respectable salaries and heightened demand for E&P professionals,
there has been no significant influx of students into American universities.
in other parts of the world, however, are pumping out increasing
numbers of graduates, particularly in Far East Asia. These future
professionals have a whole different agenda spurring them onward,
according to Arce.
students for the most part are turned off by the cyclical, unstable
nature of the oil and gas industry, he noted, and see it as a lifestyle
they find unacceptable.
contrary, their peers in developing countries look at the industry
and see vast opportunities for the work ethic of a Third World country
professional accustomed to working in non-benign, hostile, poor-paying
on the industry is it can provide the chance to enjoy a better lifestyle
and to make more money, even though it might be considerably less
than their Western counterpart, who may balk at tough tours of duty
overseas without significant added financial compensation from an
World hire not only has the education and language skills but also
the work ethic to work most anywhere needed.
are starting to hire Third World country professionals educated
in their own country or in Western universities," Arce said, "and
this is creating a lot of competition for the Western-cultured student.
next to a Third World student who will take maybe a thousand (dollars)
less per month, so the American student decides to go into another
industry that's not as global, (meaning) less competition.
what the oil and gas industry and the universities are dealing with,"
Arce said. "We found this was one of the compelling reasons why
the Eastern universities are graduating more engineers and G&G
students than in the Western Hemisphere."
of a Bridge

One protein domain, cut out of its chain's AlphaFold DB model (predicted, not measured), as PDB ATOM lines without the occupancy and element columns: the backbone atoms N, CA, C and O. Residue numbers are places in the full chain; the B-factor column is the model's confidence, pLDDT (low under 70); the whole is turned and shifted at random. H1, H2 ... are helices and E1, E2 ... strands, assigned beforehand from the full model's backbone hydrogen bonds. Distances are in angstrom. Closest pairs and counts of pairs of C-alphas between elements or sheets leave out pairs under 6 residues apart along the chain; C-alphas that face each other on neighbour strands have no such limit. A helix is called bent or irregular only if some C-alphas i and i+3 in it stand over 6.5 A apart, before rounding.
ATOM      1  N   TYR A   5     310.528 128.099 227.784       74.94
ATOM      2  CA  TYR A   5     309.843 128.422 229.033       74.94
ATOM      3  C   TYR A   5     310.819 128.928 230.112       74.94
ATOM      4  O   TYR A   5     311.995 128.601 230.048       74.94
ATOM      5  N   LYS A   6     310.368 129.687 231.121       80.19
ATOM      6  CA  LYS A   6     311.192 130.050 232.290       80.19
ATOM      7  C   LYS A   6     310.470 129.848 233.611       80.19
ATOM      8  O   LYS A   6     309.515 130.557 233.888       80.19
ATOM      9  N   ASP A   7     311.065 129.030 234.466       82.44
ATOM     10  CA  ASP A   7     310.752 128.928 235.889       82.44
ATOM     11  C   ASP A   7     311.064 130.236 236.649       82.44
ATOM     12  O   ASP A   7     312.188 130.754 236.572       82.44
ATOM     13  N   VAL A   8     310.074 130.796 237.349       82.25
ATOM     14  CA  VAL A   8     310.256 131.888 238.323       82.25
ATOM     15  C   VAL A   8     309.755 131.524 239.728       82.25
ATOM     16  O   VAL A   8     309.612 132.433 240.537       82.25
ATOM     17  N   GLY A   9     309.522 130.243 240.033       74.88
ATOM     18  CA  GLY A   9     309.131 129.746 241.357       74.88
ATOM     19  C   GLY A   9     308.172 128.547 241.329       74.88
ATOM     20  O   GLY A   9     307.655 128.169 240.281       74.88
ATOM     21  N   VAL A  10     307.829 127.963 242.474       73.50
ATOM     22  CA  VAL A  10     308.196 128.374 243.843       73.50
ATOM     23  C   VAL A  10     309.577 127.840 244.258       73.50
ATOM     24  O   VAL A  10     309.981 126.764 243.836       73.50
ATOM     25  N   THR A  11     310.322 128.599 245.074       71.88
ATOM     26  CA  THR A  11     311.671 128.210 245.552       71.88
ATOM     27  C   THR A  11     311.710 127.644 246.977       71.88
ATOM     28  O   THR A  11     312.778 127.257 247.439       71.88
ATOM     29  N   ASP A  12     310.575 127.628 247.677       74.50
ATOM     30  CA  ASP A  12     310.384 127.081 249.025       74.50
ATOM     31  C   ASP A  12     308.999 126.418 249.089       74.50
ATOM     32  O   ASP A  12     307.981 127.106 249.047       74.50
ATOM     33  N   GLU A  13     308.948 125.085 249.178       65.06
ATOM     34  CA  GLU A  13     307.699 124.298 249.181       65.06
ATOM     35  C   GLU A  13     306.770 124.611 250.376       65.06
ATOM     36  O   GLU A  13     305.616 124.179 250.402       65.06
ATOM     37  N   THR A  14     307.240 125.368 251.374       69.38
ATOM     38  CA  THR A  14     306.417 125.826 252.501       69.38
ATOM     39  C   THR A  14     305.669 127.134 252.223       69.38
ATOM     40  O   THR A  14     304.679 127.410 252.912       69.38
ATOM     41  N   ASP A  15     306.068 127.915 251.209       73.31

Worker survey revealed some noteworthy statistics about the supply
of professionals worldwide by 2008. For instance, the number of
white collar oil and gas workers in the Middle East will increase
by 6,000 over today and by 12,000 in the FSU. In contrast, there
will be a deficit of 14,000 white collar professionals in the United
one of the fundamental problems within the industry as seen from
the HR standpoint:
that a lot of HR people have in the oil and gas industry is that
a lot of HR departments have none or little budget," he said, "and
little say-so in succession planning, staffing and development.
that mix in with a diminished talent pool, increasing demand for
a range of talent in the three- to five-year and six- to 10-year
range and a diminished number of graduates in Western universities,
and it's a quagmire."
HR is getting little support on these issues from executive management,
which makes decisions affecting staffing solutions based on the
economy, consumption and oil and gas demand.
a fundamental problem within companies," Arce said. "HR professionals
see where this is headed, but the problem is the executives aren't
listening to them.
must be a bridge there," he said. "The executives must give more
power to HR management to implement the tools and solutions they
know will work to solve the problems.
need to find a way to retain, motivate and train the people they
have," Arce said. "If they can't, then they will have to hire more